Cape Verde has made enviable gains in its telecommunication market since independence from Portugal. It has risen to the top of the Least Developed Countries (LDCs) in terms of network infrastructure. However, Cape Verde now needs to consolidate the gains from infrastructure development and move to a higher level. This includes building valueadded services on top of the infrastructure. One necessity is opening up the ISP market—in line with government aims to liberalize the economy—and developing content services such as web design and hosting, portal development and e-businesses. It also involves developing more content for the public such as e-citizen services.
The recommendations below outline the steps the government needs to take to accelerate the development of the Cape Verdean Information Society. 5.2.1 Change CVT concession Cabo Verde Telecom (CVT) has performed well and provided the country with an up-to-date telecommunication infrastructure. Nonetheless, there are the inevitable consequences of a monopoly situation, including higher prices, shortage of ancillary firms and deficiencies in innovation. The report has described a number of sectors such as mobile and Internet access, where Cape Verde’s prices are above comparator countries. CVT’s telecommunication revenues as a share of GDP are also well above international standards suggesting above average pricing. High prices discourage access and also lead to convoluted solutions to avoid them. For example, the government Intranet is developing alternative connectivity solutions to avoid the high costs of leasing capacity from CVT. The company’s de facto monopoly over the Internet market and high leasing costs have discouraged new ISPs as well as ancillary companies such as web hosting, web page designers, etc. from entering the market. This in turn has contributed to a shortage of innovation, critical if Cape Verde is to transition to an information society and successfully harness ICTs for its development needs.
A move in this direction will constitute the first step towards an information society and eventual knowledgebased society.6 It is essential that the Cape Verdean government instigate this process as soon as possible. With scarce natural resources, Cape Verde’s main asset is its people. This is an essential resource since ICT is essentially a brain-oriented activity. ICT offer considerable potential for Cape Verde’s economic and social development, poverty alleviation and integration into the global economy. This can assist Cape Verde to make the transition from an LDC to a higher level of economic prosperity. First, ICT offer considerable potential for adding to domestic economic growth through the creation of new eservices. Second, ICT can assist in economic development by enhancing the dissemination of information. Third, ICT can assist Cape Verde to overcome its geographic discontinuity through services such as distance education and telemedicine. Fourth, ICT can add to export driven growth through services such as off-shore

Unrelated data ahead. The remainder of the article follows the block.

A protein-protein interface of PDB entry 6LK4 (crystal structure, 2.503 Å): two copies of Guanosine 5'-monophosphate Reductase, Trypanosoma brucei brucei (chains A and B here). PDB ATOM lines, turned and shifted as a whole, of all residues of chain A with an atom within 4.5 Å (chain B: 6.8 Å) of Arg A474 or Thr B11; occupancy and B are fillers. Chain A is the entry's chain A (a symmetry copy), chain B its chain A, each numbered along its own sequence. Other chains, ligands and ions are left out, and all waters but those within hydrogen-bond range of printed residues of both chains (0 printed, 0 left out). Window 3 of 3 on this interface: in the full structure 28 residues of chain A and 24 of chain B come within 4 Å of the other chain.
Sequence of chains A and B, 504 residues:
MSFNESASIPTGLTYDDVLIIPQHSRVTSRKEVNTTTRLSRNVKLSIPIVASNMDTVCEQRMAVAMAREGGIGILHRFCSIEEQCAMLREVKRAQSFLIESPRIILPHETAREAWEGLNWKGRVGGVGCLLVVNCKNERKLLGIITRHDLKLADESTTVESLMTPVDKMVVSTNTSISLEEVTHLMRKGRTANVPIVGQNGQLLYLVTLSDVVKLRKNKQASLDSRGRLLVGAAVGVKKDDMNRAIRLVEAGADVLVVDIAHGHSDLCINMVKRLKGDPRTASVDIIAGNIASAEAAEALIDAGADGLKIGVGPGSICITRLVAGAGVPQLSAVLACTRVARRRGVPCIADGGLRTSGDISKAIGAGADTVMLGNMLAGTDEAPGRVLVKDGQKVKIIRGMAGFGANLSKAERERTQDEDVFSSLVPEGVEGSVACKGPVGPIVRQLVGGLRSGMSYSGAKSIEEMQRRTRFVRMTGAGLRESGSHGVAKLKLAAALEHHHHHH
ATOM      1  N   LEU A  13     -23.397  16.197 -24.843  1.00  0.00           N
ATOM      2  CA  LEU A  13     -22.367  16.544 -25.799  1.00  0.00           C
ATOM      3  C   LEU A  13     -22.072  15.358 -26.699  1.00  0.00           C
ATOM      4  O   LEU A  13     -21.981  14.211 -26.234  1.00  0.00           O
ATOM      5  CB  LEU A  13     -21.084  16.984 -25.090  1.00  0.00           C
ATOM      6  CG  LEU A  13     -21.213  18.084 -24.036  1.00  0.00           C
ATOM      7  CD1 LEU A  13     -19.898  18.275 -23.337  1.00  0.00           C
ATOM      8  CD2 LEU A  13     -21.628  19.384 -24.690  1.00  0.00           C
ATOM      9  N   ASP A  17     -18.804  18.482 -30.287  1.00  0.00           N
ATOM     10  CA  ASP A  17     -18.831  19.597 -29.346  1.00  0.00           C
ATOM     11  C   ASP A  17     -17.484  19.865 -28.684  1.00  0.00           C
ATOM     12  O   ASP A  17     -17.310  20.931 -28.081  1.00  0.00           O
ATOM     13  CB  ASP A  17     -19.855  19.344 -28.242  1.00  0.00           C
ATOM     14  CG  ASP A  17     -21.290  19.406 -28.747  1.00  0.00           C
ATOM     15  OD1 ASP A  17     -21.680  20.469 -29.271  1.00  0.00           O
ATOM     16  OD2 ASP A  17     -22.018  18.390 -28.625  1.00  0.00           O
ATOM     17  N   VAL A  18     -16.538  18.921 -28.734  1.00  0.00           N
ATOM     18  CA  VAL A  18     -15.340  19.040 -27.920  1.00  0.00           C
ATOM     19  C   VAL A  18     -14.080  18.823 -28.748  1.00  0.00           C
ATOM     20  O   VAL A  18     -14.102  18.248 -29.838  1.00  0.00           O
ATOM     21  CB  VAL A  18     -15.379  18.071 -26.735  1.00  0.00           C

There are certainly few logical arguments for maintaining CVT’s monopoly that is not due for expiration
Table 5.2: Cape Verde’s ICT SWOTs Strengths, weaknesses, opportunities and threats in Information and Communication Technology STRENGTHS
EDUCATION: The nation’s relatively high literacy rate, growing level of school enrolment and rising number of post-secondary graduates are essential prerequisites for successfully exploiting ICTs. EXPATRIATE / LUSOPHONE COMMUNITY/STUDENTS STUDYING ABROAD: The large number of people overseas with ties to Cape Verde are a rich source of resources in knowledge and investment. Membership of the wider Portuguese-speaking community offers linguistic and assistance synergies. Both of these groups also give Cape Verde an outward-looking perspective. The great number of Cape Verdeans studying abroad further strengthens ties with foreign countries and provides the country with an open-minded and educated youth and work force that often speaks English, French and other languages. GOOD GOVERNANCE: The nation has been lauded for its stability, transparency and tough anti-corruption measures. SMALL SIZE/REGIONALISM: The nation’s small size makes it easy to govern and creates a sense of identity. Its geographic features have forced it to deal with matters on a regional/local basis, which has facilitated implementation processes and leads to efficiency. INFRASTRUCTURE: Cape Verde’s ICT infrastructure is top quality and fairly well dispersed. LOCATION/TOURISM: The archipelago is strategically placed at the crossroads between southern Europe, west Africa and South America. It is also a popular tourist destination.